John Picket was a Baptist preacher who ministered in Virginia just prior to the Revolutionary War. There were times when he would invite neighbors to meet him in a grove of trees or in an open field, and he would preach the gospel to them. On those occasions if the local Church of England parson would hear about it, he would gather a few of his supporters, plant a chair directly in front of the pulpit and pretend to take notes on the message, while his friends glared at the preacher. When Picket was allowed to finish his message, the parson would loudly attempt to ridicule and discredit the message. More often than not this had an effect quite opposite to what was intended, and over time people became more and more sympathetic to the Baptist.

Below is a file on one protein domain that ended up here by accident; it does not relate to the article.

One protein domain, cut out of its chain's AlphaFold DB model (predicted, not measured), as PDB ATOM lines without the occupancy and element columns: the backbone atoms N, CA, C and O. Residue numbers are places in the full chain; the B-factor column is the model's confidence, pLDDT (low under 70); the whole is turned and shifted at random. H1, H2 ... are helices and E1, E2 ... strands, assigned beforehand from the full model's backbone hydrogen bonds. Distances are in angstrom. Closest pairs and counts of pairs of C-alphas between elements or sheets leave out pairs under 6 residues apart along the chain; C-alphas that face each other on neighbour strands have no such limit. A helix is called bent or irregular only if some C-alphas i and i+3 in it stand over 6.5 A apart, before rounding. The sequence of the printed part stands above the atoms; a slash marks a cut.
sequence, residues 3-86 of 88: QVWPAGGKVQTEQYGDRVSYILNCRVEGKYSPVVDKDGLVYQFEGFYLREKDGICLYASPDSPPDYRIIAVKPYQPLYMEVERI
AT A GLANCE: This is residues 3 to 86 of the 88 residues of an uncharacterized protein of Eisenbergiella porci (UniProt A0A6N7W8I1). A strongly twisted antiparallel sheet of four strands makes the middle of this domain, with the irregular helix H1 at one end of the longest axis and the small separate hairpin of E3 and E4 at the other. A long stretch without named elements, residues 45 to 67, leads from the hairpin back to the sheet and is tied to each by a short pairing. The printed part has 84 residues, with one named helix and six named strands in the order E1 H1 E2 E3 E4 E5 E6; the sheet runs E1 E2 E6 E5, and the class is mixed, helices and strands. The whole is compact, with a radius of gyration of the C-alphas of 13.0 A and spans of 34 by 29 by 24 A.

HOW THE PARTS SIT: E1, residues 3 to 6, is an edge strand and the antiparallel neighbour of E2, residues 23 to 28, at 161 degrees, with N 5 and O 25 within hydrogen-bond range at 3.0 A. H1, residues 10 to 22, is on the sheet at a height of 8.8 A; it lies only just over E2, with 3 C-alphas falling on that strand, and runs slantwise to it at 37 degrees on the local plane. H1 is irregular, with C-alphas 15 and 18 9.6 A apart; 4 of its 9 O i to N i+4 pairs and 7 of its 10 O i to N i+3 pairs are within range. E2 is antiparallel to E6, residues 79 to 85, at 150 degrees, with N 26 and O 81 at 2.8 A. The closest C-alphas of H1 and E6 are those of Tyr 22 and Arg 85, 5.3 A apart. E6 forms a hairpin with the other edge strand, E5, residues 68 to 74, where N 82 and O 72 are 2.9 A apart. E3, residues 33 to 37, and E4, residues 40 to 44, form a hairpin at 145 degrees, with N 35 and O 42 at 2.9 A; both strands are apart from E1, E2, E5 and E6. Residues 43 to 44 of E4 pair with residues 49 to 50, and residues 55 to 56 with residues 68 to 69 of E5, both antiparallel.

On this day in 1770, Brother Picket began a three month imprisonment in the Culpeper jail. The building was 18 feet long and 16 feet wide constructed of twelve inch square, dove-tailed logs with mortar between each piece. The building was divided into two rooms by a brick wall. Each room had its own poorly built fireplace. With nearly all the heat rising through the chimney, the prisoners nearly froze every night. Over the years several preachers lost their good health because of those unhealthy conditions. But this treatment did not deter or silence any of them, including John Picket. Upon his release, Picket continued his local ministry, and then he extended his work across the Blue Ridge into the Shenandoah Valley. There, there were as many as fifty believers immersed in the name of the Lord Jesus Christ.